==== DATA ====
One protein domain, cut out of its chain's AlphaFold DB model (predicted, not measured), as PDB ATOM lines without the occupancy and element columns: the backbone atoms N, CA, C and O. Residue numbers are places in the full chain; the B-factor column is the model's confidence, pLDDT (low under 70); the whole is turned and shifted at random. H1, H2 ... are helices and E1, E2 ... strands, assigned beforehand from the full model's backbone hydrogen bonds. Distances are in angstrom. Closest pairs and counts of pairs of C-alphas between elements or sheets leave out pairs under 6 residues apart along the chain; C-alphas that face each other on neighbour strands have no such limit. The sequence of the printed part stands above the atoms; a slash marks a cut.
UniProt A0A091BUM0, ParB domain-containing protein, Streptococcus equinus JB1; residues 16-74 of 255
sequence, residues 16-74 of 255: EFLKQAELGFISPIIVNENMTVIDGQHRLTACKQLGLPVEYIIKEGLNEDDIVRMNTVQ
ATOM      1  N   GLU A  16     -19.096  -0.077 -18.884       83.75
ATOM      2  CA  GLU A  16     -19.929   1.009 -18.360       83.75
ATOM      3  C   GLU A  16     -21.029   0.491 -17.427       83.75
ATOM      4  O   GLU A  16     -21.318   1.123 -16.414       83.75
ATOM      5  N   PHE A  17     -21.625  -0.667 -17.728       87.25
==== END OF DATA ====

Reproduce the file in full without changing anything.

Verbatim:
One protein domain, cut out of its chain's AlphaFold DB model (predicted, not measured), as PDB ATOM lines without the occupancy and element columns: the backbone atoms N, CA, C and O. Residue numbers are places in the full chain; the B-factor column is the model's confidence, pLDDT (low under 70); the whole is turned and shifted at random. H1, H2 ... are helices and E1, E2 ... strands, assigned beforehand from the full model's backbone hydrogen bonds. Distances are in angstrom. Closest pairs and counts of pairs of C-alphas between elements or sheets leave out pairs under 6 residues apart along the chain; C-alphas that face each other on neighbour strands have no such limit. The sequence of the printed part stands above the atoms; a slash marks a cut.
UniProt A0A091BUM0, ParB domain-containing protein, Streptococcus equinus JB1; residues 16-74 of 255
sequence, residues 16-74 of 255: EFLKQAELGFISPIIVNENMTVIDGQHRLTACKQLGLPVEYIIKEGLNEDDIVRMNTVQ
ATOM      1  N   GLU A  16     -19.096  -0.077 -18.884       83.75
ATOM      2  CA  GLU A  16     -19.929   1.009 -18.360       83.75
ATOM      3  C   GLU A  16     -21.029   0.491 -17.427       83.75
ATOM      4  O   GLU A  16     -21.318   1.123 -16.414       83.75
ATOM      5  N   PHE A  17     -21.625  -0.667 -17.728       87.25